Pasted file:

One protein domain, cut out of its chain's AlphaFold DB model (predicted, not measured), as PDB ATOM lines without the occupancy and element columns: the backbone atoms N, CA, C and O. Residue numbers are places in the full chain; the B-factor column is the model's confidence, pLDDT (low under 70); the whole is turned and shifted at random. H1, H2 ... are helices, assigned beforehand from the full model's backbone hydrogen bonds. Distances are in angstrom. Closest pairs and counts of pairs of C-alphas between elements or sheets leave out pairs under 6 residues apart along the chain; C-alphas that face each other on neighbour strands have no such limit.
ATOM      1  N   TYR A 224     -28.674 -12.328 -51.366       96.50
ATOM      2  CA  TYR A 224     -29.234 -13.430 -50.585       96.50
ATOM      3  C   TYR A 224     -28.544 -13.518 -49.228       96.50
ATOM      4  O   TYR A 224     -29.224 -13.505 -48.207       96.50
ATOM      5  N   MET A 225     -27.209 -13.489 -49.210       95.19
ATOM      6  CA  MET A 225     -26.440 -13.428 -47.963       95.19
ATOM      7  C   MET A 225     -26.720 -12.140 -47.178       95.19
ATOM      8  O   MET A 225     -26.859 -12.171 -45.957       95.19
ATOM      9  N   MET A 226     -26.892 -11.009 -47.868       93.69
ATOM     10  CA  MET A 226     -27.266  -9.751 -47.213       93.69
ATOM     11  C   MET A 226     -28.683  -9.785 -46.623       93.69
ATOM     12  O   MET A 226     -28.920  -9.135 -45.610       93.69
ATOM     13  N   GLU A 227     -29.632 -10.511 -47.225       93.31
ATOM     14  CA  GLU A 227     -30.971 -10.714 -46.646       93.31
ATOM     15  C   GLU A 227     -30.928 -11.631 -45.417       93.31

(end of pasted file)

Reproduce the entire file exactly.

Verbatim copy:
One protein domain, cut out of its chain's AlphaFold DB model (predicted, not measured), as PDB ATOM lines without the occupancy and element columns: the backbone atoms N, CA, C and O. Residue numbers are places in the full chain; the B-factor column is the model's confidence, pLDDT (low under 70); the whole is turned and shifted at random. H1, H2 ... are helices, assigned beforehand from the full model's backbone hydrogen bonds. Distances are in angstrom. Closest pairs and counts of pairs of C-alphas between elements or sheets leave out pairs under 6 residues apart along the chain; C-alphas that face each other on neighbour strands have no such limit.
ATOM      1  N   TYR A 224     -28.674 -12.328 -51.366       96.50
ATOM      2  CA  TYR A 224     -29.234 -13.430 -50.585       96.50
ATOM      3  C   TYR A 224     -28.544 -13.518 -49.228       96.50
ATOM      4  O   TYR A 224     -29.224 -13.505 -48.207       96.50
ATOM      5  N   MET A 225     -27.209 -13.489 -49.210       95.19
ATOM      6  CA  MET A 225     -26.440 -13.428 -47.963       95.19
ATOM      7  C   MET A 225     -26.720 -12.140 -47.178       95.19
ATOM      8  O   MET A 225     -26.859 -12.171 -45.957       95.19
ATOM      9  N   MET A 226     -26.892 -11.009 -47.868       93.69
ATOM     10  CA  MET A 226     -27.266  -9.751 -47.213       93.69
ATOM     11  C   MET A 226     -28.683  -9.785 -46.623       93.69
ATOM     12  O   MET A 226     -28.920  -9.135 -45.610       93.69
ATOM     13  N   GLU A 227     -29.632 -10.511 -47.225       93.31
ATOM     14  CA  GLU A 227     -30.971 -10.714 -46.646       93.31
ATOM     15  C   GLU A 227     -30.928 -11.631 -45.417       93.31